Q:

Is it possible to have such a room in which the strength of gravity can be adjusted? Till about two time earth’s gravity.

- Wu Fan

- Wu Fan

A:

Hi Wu,

Nice question. The answer is yes. If you accelerate an elevator upwards at the acceleration of gravity (9.8 m/sec^2), then the strength of "gravity" inside the room will be double earth's gravity. And if you accelerate it at 19.6 m/s^2, you get three times the gravity in that room.

This isn't quite as trivial as it may sound. Einstein, while working on the General Theory of Relativity, hypothesized that acceleration due to gravity is indistinguishable in every way from acceleration due to anything else (as long as the gravitational field does not change over the volume of the elevator -- otherwise you get "tidal" effects). If the elevator is falling freely, then it will be impossible, from inside the elevator, to tell that one is not in space far away from any gravitating planets or stars. It is the cable on the elevator and our feet on the ground accelerating us away from our natural free-falling trajectories which are determined by the geometry of space and time.

A more practical piece of equipment for testing the effects of large accelerations is a centrifuge. NASA uses (or used) them to train astronauts. These are distinguishable from gravity because they turn around in circles, and lots of experiments (notably, with gyroscopes) can detect rotational motion and differentiate between that and uniform acceleration.

Tom J.

Nice question. The answer is yes. If you accelerate an elevator upwards at the acceleration of gravity (9.8 m/sec^2), then the strength of "gravity" inside the room will be double earth's gravity. And if you accelerate it at 19.6 m/s^2, you get three times the gravity in that room.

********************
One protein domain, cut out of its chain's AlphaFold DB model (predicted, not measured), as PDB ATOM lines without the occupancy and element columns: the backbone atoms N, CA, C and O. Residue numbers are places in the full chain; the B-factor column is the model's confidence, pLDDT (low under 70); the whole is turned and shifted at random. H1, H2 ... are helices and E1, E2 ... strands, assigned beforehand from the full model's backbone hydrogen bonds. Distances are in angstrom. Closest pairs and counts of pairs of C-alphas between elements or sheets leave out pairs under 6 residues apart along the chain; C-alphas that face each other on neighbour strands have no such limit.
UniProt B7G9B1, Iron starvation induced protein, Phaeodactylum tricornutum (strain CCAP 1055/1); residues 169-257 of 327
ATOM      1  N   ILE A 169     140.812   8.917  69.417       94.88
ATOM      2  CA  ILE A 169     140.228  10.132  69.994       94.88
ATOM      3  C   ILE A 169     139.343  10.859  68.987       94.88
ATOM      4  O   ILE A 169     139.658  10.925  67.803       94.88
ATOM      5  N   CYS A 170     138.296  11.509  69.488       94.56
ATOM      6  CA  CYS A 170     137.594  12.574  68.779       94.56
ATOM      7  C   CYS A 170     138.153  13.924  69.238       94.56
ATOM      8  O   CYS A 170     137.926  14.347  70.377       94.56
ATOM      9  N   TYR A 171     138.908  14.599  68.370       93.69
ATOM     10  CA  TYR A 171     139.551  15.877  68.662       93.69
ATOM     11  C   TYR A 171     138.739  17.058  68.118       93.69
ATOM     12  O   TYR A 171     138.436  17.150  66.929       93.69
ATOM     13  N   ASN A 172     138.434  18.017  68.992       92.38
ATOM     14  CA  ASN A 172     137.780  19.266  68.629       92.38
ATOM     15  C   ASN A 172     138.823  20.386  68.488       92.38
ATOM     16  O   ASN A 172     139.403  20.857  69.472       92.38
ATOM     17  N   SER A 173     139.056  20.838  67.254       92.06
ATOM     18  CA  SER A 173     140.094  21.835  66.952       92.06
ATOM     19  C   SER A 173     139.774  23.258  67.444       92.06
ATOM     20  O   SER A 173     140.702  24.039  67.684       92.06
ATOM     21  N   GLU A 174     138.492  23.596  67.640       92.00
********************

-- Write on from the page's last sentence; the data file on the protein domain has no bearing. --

This isn't quite as trivial as it may sound. Einstein, while working on the General Theory of Relativity, hypothesized that acceleration due to gravity is indistinguishable in every way from acceleration due to anything else (as long as the gravitational field does not change over the volume of the elevator -- otherwise you get "tidal" effects). If the elevator is falling freely, then it will be impossible, from inside the elevator, to tell that one is not in space far away from any gravitating planets or stars. It is the cable on the elevator and our feet on the ground accelerating us away from our natural free-falling trajectories which are determined by the geometry of space and time.

A more practical piece of equipment for testing the effects of large accelerations is a centrifuge. NASA uses (or used) them to train astronauts. These are distinguishable from gravity because they turn around in circles, and lots of experiments (notably, with gyroscopes) can detect rotational motion and differentiate between that and uniform acceleration.

Tom J.

*(published on 10/22/2007)*